Visit Your Local PBS Station PBS Home PBS Home Programs A-Z TV Schedules Watch Video Donate Shop PBS Search PBS
NOW Home Page
Home
Politics & Economy
Science & Health
Arts & Culture
Society & Community
Discussion
TV Schedule
Newsletter
For Educators
Archive
Feedback
Keyword Search:
Topic Search

Recent NOW on the News Reports:

Judy Shepard Urges Passage of Hate Crimes Law

Reggie Cervantes: Desperate for Health Care

Robert Redford: Business Warming Up To Environment

Robert Reich: Last Chance for Immigration Reform?

More NOW on the News Reports
NOW on the News
9.22.06

NOW on the News with Maria Hinojosa

This Week: Mark Hanis on the Crisis in Darfur


NOW on the News examines the "why" behind current headlines. Listen to Maria Hinojosa's interview with Mark Hanis, head of Genocide Intervention Network, who talks about how the world is responding to Darfur.

» Listen Now, Download [mp3] or Podcast   [podcast help]
» Transcript
» More NOW on the News Reports

World Leaders Fail Darfur

At the United Nations annual summit this week the issue of Darfur was high on the agenda as African Union peacekeepers expanded their mandate in the war-ravaged region and President Bush named a special envoy to Sudan.

Mark Hanis But the leader of a non-profit group set up specifically to help the victims of Darfur - where over 200,000 people have died and two million have been displaced in three years - said heads of state are failing Darfur with empty rhetoric. "This has been going on for three years and it seems to be the same old story. They talk the talk but they don't walk the walk."

Mark Hanis, the 24-year-old head of Genocide Intervention Network, said the Bush administration has not done enough to stop genocide in Darfur.

"It's absurd that having a special envoy is the best that he [Bush] can do ... it's very disappointing," Hanis said. He called on the U.S. to impose more sanctions on Sudan in part to keep Khartom from purchasing weapons from China and Russia that have been used to kill its citizens.

Hanis also said that American citizens, as well as city and state pension funds, must divest their assets in Sudanese companies to ensure that 'we are not complicit' in the genocide. Hanis also urged Americans to become engaged in the Darfur issue. "The exciting that they [citizens] can do so many things ... educate, advocate and donate."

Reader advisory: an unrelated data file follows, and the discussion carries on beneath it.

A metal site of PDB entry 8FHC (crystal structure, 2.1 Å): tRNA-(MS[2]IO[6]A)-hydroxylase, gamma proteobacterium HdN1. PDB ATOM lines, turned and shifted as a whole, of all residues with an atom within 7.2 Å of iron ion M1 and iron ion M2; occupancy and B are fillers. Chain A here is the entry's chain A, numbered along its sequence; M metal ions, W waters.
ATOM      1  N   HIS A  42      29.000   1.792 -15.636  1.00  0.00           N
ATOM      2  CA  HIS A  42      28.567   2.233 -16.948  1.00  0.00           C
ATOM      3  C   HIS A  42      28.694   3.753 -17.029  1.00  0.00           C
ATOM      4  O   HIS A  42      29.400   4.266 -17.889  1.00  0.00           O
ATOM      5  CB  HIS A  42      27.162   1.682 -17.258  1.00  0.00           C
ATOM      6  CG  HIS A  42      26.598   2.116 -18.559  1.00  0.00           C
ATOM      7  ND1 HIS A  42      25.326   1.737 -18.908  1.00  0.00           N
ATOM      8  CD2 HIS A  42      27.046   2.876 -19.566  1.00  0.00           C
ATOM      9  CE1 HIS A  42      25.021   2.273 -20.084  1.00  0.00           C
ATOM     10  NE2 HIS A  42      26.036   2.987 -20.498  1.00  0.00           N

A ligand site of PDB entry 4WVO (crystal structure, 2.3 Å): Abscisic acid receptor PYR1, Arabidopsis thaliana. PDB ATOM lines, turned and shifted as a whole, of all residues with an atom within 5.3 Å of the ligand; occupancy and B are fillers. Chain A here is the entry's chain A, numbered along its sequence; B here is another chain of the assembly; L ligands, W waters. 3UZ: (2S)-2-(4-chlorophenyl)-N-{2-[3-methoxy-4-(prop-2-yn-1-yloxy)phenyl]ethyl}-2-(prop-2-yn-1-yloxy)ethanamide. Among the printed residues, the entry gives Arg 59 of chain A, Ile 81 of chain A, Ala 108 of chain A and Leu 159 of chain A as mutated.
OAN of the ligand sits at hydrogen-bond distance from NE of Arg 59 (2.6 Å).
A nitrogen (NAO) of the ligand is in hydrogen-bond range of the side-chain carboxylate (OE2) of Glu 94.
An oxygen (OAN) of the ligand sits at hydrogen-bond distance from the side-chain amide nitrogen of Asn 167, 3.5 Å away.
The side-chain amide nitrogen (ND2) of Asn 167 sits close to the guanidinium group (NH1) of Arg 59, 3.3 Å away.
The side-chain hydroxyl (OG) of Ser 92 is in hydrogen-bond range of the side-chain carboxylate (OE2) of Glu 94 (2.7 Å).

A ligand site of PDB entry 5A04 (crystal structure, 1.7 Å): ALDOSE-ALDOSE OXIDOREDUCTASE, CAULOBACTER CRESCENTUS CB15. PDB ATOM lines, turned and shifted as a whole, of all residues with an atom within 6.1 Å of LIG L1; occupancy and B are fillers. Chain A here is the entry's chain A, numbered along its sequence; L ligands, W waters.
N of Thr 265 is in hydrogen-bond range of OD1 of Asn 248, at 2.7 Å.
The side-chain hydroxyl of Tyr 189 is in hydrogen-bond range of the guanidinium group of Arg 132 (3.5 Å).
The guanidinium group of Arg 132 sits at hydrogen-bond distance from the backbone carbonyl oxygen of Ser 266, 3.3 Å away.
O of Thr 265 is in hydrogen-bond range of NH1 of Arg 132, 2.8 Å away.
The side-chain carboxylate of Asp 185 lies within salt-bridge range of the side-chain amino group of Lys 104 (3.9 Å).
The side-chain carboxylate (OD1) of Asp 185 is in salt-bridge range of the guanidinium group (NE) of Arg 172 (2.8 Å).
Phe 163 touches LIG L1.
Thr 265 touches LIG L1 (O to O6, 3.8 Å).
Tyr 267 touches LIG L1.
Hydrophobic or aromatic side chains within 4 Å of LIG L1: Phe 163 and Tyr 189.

The issue of genocide was a topic familiar to Hanis, whose four grandparents survived the Holocaust. "I was very concerned with genocide and about how we have done a bad job at stopping it," he said.

As a senior in Swarthmore University, Hanis and two fellow students set up the Genocide Intervention Network in 2005 to "empower Americans with tools to stop genocide."

There are now some 500 student chapters of his group around the U.S.

The group set up a score card for Congress to grade members on how well they have performed in helping to stop genocide in Darfur. "All these members of Congress want to make sure they are getting A pluses ... So they call us to find out what they can do more to ensure they're not failing," Hanis said.

About Mark Hanis

Mark Hanis is the co-founder and head of the Genocide Intervention Network, an organization created with fellow Swarthmore students. Hanis graduated Swarthmore College in 2005 with a major in political science. He is the grandchild of four Holocaust survivors and was raised in Quito, Ecuador. In 2004, Hanis worked for the prosecutor's office at the Special Court for Sierra Leone.

Related Links:

Genocide Intervention Network: Group set up by Mark Hanis in 2005 to help prevent genocide in Darfur.

Darfurscores.org: Report cards for every member of Congress on their Darfur track record.

An Eyewitness Account: Photographs from a former soldier, who documented the atrocities in Darfur for the Washington Post.

NOW on the News Archive | Feedback |

About  |  Contact Us  |  Pledge
© 2010 JumpStart Productions. All rights reserved.
Privacy Policy